I had seen the movie Ghost World before reading this comic, so I was familiar with the story already, and excited to read the comic because I liked the movie so much. And, like the movie, it is very depressing.
One thing that we discussed in class that I found really interesting was the colour palette, and why it was covered in blue hues. It was meant to represent this fleeting ‘transitory’ moment in Enid’s life – I found Daniel Clowes’ story about how he came to choose the colour blue as the colour palette for the comic really interesting. He said when he was a teenager, he would walk around at night when everyone was coming back from work and school and everything felt dark except for this blue-ish hue that reflected off of everyone’s TV.
One thing that I liked about this comic was its portrayal of young female friendship. Like we discussed in class, friendships between women, particularly young women, are never really represented in media and when they are it’s usually in a mean, unfriendly, hostile sort of way. Rebecca and Enid are two complex characters with different personalities. It was definitely not a perfect portrayal of friendship, because at times Enid was very rude and dismissive of Rebecca, but at least it felt honest and genuine, which so many friendships/relationships (male or female) portrayed on screen or in literature do not.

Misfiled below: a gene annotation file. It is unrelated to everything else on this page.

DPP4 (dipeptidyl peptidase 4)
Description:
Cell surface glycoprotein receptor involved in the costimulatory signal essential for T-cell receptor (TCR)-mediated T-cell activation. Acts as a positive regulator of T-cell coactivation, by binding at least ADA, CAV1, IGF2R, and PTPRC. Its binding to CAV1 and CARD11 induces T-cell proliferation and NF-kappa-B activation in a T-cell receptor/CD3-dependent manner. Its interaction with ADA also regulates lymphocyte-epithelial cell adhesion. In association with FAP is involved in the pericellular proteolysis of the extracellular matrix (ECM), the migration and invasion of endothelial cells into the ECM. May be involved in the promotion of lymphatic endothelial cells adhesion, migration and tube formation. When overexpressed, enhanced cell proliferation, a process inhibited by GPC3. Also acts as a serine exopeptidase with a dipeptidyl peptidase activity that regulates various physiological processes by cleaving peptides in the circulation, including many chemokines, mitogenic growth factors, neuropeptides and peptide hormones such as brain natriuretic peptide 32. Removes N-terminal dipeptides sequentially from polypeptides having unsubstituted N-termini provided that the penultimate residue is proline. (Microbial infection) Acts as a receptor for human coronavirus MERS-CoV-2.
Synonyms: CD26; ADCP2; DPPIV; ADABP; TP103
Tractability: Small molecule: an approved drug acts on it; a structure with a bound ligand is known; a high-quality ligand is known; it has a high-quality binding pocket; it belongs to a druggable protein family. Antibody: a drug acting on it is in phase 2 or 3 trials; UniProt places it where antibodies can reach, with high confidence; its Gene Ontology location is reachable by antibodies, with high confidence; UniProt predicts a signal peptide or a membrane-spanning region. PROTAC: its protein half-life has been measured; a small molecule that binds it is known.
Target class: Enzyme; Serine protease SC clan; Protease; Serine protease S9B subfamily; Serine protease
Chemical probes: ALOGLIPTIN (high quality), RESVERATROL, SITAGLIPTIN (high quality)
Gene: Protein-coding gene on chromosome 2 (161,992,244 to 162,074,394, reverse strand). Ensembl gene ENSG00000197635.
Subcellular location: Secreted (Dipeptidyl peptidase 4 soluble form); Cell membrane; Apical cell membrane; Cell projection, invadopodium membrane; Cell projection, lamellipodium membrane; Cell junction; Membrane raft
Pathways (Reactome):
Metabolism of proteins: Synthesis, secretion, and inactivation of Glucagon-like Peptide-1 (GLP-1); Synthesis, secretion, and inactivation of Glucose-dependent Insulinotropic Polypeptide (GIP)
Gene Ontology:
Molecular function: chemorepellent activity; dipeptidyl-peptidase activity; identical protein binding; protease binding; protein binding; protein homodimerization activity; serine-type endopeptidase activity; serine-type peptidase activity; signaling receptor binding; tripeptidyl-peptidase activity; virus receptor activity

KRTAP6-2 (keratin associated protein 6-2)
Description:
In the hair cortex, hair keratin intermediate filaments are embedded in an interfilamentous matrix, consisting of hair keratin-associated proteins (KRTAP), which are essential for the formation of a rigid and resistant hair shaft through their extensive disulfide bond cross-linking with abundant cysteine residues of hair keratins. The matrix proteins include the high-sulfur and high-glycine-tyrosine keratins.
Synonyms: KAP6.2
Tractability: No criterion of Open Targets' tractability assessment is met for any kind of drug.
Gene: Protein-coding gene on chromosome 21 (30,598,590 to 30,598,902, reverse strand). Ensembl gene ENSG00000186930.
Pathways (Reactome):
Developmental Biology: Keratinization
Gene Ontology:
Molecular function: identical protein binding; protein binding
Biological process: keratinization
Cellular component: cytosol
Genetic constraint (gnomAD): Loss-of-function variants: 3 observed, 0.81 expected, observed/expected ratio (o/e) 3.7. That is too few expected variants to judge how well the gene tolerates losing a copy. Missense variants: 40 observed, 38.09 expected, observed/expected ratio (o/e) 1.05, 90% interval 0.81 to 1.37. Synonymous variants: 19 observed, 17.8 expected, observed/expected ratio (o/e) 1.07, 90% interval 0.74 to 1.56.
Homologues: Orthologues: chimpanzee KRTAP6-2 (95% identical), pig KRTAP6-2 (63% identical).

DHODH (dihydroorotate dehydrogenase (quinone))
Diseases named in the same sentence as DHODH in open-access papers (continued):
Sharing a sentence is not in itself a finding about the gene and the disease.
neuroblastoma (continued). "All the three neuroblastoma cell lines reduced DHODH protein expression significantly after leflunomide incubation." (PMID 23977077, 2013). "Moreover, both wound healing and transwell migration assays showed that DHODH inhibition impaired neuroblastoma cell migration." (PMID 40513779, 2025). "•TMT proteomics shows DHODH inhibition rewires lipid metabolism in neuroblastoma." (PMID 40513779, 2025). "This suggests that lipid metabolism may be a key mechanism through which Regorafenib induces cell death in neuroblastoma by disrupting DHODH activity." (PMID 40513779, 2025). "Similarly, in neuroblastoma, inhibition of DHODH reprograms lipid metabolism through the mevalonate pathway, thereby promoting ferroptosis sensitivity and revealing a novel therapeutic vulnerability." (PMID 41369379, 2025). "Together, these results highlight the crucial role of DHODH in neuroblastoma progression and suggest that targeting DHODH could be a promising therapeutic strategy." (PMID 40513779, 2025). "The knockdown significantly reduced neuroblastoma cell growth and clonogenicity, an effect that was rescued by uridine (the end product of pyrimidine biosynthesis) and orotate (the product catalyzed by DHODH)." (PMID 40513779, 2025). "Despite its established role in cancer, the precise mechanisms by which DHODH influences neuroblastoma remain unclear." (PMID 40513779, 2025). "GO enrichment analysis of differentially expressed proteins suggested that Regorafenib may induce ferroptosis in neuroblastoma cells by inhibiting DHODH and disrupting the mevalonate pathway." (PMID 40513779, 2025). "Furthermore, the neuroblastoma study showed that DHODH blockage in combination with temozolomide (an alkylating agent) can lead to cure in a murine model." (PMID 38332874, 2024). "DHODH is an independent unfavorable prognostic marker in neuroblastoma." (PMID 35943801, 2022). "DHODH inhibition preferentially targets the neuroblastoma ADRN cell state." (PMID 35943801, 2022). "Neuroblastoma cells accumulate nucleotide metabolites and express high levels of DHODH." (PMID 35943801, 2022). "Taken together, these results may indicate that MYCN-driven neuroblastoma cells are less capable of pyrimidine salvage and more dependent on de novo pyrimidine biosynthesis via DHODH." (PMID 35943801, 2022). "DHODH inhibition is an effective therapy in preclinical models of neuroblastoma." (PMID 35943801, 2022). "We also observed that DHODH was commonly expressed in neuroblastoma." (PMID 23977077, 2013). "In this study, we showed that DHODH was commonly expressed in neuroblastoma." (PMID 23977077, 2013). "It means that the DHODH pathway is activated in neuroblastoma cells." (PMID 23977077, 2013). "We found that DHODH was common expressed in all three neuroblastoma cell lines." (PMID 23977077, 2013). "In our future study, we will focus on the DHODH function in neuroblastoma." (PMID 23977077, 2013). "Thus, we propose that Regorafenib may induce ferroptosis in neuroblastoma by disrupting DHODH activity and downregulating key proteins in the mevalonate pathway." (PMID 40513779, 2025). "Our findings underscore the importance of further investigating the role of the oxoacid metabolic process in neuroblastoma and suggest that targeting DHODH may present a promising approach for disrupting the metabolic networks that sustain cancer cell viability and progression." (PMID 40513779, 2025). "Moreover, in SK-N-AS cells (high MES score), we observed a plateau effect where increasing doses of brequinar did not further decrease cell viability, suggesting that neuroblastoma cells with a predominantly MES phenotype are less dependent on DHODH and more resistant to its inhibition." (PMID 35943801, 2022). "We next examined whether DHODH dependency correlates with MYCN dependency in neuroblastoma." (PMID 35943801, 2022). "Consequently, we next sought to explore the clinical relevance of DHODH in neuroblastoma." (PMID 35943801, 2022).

I think ultimately, this is a story about cusps – that very specific in-between stage that we all go through after graduating high school and figuring out what we want to do for the rest of our lives. It’s not only about growing up, but it’s the about the moment just before you have to grow up, before a new world is thrust upon you – a new world coloured by loss, love, and growing apart from friends. I like how Ghost World is set in a faceless town which could be any major city, really, and I like how specific, yet universal the story felt at the same time.